Interestingly, although the CSDDD is not a sector-specific piece of legislation, the Council has significantly reduced its potential to apply to regulated financial undertakings. Whether the obligations apply to business partners to which regulated financial undertakings provide financial services is left to Member States as many other aspects in respect to the financial sector.
In the agreed GA, Member States have entirely removed all provisions related to directors’ duty of care as it was seen as too much of interference with domestic corporate laws and their standards of care. This includes previous provisions on directors’ remuneration linked to sustainability goals.
Climate Change Plan
The Council maintains Art. 15 on climate change, which obliges companies to adopt a plan, including implementing actions and related financial and investments plans, to ensure that the business model and strategy of the company are compatible with the Paris Agreement, including if necessary, a company’s greenhouse gas emission reduction objectives.
The Council sets out clearly the elements for liability and made explicit that liability requires fault (negligence or intent) and hence, excludes forms of strict liability. Any person that has suffered damages would be entitled to full compensation in accordance with applicable national law. However, liability is ruled out when the damage was only caused by a company’s business partner.
The Council maintained the key provision on (indirectly) adapting international private law standards on conflict of norms: Member States must ensure that national laws transposing the civil liability regime provided for in CSDDD are of overriding mandatory application in cases where the law applicable to claims is in most cases not the law of a Member State but the law of a third country where the damage occurred.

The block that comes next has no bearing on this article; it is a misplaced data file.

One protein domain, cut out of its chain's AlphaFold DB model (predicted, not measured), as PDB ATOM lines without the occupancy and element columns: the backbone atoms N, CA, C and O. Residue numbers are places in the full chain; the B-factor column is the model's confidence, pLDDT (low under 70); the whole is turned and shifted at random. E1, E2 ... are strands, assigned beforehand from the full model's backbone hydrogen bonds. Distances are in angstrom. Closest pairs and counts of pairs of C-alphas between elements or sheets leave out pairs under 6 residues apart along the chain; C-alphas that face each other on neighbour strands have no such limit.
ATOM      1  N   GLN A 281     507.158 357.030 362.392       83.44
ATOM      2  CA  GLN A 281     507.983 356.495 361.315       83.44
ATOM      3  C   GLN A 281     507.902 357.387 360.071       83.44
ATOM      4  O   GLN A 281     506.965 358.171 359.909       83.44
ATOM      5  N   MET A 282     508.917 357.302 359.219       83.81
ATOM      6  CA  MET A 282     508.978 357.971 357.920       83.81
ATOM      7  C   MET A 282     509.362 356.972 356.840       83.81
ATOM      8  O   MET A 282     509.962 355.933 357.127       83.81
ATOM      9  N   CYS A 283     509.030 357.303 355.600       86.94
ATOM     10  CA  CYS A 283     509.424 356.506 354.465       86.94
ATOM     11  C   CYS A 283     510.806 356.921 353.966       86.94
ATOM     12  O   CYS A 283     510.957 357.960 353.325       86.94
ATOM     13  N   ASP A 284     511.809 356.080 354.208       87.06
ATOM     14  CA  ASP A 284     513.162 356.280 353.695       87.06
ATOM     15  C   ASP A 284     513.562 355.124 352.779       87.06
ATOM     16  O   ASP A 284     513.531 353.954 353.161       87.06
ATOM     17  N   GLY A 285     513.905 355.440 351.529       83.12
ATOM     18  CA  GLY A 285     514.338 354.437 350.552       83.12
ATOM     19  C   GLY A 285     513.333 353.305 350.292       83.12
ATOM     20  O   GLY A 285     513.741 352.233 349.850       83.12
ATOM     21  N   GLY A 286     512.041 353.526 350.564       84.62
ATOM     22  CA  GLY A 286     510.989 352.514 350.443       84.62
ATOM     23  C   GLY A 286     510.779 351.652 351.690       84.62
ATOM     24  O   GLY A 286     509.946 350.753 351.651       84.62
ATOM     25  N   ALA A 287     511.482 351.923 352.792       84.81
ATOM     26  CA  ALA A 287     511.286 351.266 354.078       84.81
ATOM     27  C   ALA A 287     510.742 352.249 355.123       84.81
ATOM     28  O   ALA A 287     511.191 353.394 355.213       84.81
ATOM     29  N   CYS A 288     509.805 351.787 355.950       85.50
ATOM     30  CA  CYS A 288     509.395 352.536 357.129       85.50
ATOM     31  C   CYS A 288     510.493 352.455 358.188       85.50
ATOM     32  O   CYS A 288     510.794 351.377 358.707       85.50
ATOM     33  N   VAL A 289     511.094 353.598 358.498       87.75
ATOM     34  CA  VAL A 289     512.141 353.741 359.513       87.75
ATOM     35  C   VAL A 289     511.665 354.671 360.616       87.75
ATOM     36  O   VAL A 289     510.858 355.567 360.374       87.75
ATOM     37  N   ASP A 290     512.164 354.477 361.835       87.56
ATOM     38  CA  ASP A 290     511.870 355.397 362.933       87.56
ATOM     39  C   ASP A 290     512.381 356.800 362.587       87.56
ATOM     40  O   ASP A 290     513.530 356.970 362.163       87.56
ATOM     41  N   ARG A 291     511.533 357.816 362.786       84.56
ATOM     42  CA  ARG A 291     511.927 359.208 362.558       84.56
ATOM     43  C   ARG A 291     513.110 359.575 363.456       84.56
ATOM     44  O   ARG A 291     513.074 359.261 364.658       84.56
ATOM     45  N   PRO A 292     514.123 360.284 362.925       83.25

How far along is the European Parliament?
The work in the parliamentary committees has been significantly delayed when compared to the Council. MEP Lara Wolters presented her draft report in the JURI committee on 17 November 2022. The draft report attempts to significantly enhance the proposed due diligence framework. Members of the committee had until 30 November to submit their proposals for amendments. In the coming months, MEPs in JURI, as well as in the other eight associated committees will negotiate their respective list of final amendments, trying to reach a final European Parliament report by May 2023.
What to expect next?
The Council was very quick in adopting its General Approach on the CSDDD. However, it was a difficult balancing act by the Czech Presidency, and, due to the lack of consensus, the 27 ministers ultimately had to vote on the draft. It remains to be seen how this will impact the position of the Council once trilogue negotiations start.
The European Parliament is still at least five months away from adopting its position, which would allow the trilogue process to start. Based on the draft JURI report it could be expected that the Council and the European Parliament could find common ground on several issues. However, it is already evident that significant differences of opinion exist on the appropriate scope of the CSDDD.
If trilogues begin by mid-2023, this would still allow sufficient time to agree on a final text and adopt the CSDDD before the end of the current legislative mandate in early 2024. However, considering the sensitivity of the proposal, its significant regulatory implications for companies in the EU and around the world, and the significant differences in the positions of the three EU institutions that are already taken shape, it is difficult to predict if progress can be made on that time frame to adopt the CSDDD.